Tuberculosis (TB) is one of the leading causes of death from an infectious disease in Asia-Pacific. In 2020, there were 5.8 million incident (new and relapsed) TB cases worldwide – a reduction from 7.1 million reported cases in 2019 due to the COVID-19 pandemic indirect impact-, an estimated 1.3 million deaths amongst HIV-negative people globally (WHO, 2021[1]). TB cases and deaths occur disproportionately amongst men, but the burden of disease amongst women is also high as it remains amongst the top three killers for them in the world. Most cases of TB are curable if diagnosed early and the appropriate treatment is provided, therefore curtailing onward transmission of infection.

TB was declared a global health emergency by the WHO in 1993, and the WHO-co-ordinated Stop TB Partnership set targets of halving TB prevalence and deaths by 2015 compared with a baseline of 1990. The WHO’s End TB Strategy (post-2015) which followed the Stop TB Strategy aims at ending the global TB epidemic by 2035, in line with the Sustainable Development Goals (Sharma, 2017[2]). In 2018, the UN General Assembly High-Level Meeting on the fight against TB endorsed a political declaration to emphasise an importance of accelerating progress towards End TB targets (UNGA, 2018[3]).

In Asia-Pacific, TB mortality rates were high in Nepal and Papua New Guinea with over 50 deaths of people without HIV per 100 000 population (Figure 3.23, left panel).

South-East Asia accounted for 43% of the estimated TB cases globally in 2020, more than any other WHO region. India (26.0% of TB cases globally), China (8.5%), Indonesia (8.4%), the Philippines (6.0%), Pakistan (5.8%), and Bangladesh (3.6%) were amongst the most affected countries and territories in 2020 – keeping in mind that these countries and territories also had important reductions in the reporting of cases due to the COVID-19 pandemic – (WHO, 2021[1]). The case notification rate is particularly high in DPRK and Papua New Guinea, at more than 300 cases per 100 000 population. An incidence rate higher than 500 cases per 100 000 population was estimated for the Philippines and DPRK, while for Australia and New Zealand less than 10 incident cases per 100 000 population were estimated (Figure 3.23, right panel).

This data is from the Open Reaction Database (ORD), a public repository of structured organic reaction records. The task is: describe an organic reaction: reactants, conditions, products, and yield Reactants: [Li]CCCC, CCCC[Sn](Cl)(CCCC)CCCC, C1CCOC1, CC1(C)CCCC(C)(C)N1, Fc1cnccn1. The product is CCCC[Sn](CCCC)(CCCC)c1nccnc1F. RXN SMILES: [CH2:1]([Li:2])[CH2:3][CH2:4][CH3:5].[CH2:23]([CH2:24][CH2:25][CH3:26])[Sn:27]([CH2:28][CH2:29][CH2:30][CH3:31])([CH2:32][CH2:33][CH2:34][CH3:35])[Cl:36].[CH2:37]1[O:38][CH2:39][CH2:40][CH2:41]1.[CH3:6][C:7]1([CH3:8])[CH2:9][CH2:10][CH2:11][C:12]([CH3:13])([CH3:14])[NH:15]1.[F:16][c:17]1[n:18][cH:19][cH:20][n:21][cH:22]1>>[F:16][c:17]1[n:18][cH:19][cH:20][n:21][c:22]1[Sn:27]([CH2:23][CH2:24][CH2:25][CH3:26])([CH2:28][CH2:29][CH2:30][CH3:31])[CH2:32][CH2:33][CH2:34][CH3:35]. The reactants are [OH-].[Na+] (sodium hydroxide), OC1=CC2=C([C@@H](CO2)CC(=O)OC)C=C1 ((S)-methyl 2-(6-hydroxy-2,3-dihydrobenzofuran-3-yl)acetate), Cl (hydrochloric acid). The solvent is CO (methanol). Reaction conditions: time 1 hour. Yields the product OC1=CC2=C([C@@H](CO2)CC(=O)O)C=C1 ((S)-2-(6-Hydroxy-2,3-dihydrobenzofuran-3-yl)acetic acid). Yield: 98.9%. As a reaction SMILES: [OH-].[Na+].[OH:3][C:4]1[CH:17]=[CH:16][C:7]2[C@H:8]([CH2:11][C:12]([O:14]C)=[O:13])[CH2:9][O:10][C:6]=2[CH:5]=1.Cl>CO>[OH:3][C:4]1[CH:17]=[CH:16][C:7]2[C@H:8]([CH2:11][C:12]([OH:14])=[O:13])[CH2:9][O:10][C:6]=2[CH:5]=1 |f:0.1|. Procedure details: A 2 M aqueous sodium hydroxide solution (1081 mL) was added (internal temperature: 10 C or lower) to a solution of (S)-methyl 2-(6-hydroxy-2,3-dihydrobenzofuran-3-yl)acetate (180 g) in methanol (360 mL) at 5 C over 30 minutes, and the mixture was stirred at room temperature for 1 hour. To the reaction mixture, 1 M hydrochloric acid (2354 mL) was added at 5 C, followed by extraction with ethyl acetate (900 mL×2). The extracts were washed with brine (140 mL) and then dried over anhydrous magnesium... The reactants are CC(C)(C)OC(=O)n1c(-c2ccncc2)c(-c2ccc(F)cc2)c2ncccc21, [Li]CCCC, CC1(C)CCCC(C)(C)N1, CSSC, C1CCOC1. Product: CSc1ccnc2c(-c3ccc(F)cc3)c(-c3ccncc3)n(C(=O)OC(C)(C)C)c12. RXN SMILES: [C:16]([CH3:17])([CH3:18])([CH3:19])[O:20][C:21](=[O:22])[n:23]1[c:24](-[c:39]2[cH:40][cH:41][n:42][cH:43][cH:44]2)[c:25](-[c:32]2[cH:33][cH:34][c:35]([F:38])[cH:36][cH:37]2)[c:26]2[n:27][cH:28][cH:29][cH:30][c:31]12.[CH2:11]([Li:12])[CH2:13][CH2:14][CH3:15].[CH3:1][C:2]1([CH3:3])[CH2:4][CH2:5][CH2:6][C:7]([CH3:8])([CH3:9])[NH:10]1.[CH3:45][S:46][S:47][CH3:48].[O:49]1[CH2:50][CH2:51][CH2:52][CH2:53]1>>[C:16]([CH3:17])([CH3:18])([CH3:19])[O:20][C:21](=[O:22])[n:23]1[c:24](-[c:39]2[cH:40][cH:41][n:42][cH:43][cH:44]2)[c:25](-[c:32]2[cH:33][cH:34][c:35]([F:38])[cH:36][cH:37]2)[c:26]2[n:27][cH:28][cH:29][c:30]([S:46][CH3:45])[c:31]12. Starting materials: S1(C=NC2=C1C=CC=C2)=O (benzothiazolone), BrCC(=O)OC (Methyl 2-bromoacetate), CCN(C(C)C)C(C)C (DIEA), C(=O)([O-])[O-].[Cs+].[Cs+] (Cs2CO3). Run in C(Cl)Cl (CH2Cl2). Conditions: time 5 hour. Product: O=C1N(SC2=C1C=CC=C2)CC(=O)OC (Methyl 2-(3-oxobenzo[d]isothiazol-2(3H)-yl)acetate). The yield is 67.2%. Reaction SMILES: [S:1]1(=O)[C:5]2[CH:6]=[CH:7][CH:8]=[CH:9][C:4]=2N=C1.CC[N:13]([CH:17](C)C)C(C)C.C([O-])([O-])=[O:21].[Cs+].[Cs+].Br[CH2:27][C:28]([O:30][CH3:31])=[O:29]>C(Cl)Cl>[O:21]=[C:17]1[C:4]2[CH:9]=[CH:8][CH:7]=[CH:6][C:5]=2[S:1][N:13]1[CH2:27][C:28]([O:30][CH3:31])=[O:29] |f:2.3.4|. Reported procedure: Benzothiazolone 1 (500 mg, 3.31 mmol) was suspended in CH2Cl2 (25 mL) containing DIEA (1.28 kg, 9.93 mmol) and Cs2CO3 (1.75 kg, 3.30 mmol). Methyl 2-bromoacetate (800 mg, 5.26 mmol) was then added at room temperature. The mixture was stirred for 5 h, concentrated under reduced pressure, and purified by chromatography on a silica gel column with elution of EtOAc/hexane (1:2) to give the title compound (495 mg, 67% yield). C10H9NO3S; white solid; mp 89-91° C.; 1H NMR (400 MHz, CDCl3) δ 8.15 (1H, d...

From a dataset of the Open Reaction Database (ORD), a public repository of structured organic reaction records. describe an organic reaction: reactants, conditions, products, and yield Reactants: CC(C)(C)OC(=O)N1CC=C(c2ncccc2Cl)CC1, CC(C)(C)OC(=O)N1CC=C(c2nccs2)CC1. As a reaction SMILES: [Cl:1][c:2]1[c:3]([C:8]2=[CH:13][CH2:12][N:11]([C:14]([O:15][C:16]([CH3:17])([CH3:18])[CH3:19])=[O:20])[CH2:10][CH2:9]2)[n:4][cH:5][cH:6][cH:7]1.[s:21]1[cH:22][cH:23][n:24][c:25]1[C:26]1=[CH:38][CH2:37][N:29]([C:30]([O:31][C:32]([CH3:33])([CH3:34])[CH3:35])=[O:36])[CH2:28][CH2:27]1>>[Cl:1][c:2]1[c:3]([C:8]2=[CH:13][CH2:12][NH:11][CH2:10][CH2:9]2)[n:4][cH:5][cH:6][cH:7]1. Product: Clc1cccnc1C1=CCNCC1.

High-quality TB services have expanded, and many cases are treated, reaching the treatment success rate for new TB cases of more than 85% in many Asia-Pacific countries and territories in 2019 (Figure 3.24). Nevertheless, Fiji reports a low treatment success rate at 30%. In countries and territories where TB predominantly affects older people -such as Japan and Hong Kong (China)-, treatment success rate was lower than 75%.

The Asia-Pacific region is rising to the challenges presented by TB. In a large part of the countries and territories, case notification rates have declined from 2015 to 2020 (Figure 3.25). However, countries and territories like Lao PDR, Thailand, Fiji, Indonesia, Bangladesh, Singapore, New Zealand, Australia and Brunei Darussalam are showing upward trends, with the latter four belonging to the high-income economies group and experiencing low base case notification rates. The region still faces important challenges in TB control, including providing services to those in greatest need, especially the poor and vulnerable. HIV-TB co-infection, the emergence of drug-resistant strains, a sizeable proportion of TB-affected population facing catastrophic costs due to TB, funding gaps and the need for greater technical expertise all remain threats to progress (WHO, 2016[4]; WHO, 2019[5]). Concerning drug-resistant TB (MDR/RR-TB), the burden is high in China with 7.1% of new cases are estimated to have MDR/RR-TB. This proportion is also high at 5.1% in Myanmar and Viet Nam, at above 4%. Treatment of MDR/RR-TB can take up to two years and is far more costly than drug susceptible strains.


[2] Sharma, D. (2017), “New plan to end tuberculosis in south and southeast Asia”, The Lancet, Vol. 389/10075, p. 1183,

[3] UNGA (2018), UN General Assembly High-Level Meeting on the fight against tuberculosis,

[1] WHO (2021), Global Tuberculosis Report 2021, World Health Organization,

[5] WHO (2019), Global tuberculosis report 2019,

[4] WHO (2016), Ending TB in the South-East Asia Region : regional strategic plan 2016-2020, WHO Regional Office for South-East Asia,

Metadata, Legal and Rights

This document, as well as any data and map included herein, are without prejudice to the status of or sovereignty over any territory, to the delimitation of international frontiers and boundaries and to the name of any territory, city or area. Extracts from publications may be subject to additional disclaimers, which are set out in the complete version of the publication, available at the link provided.

© OECD/WHO 2022

The use of this work, whether digital or print, is governed by the Terms and Conditions to be found at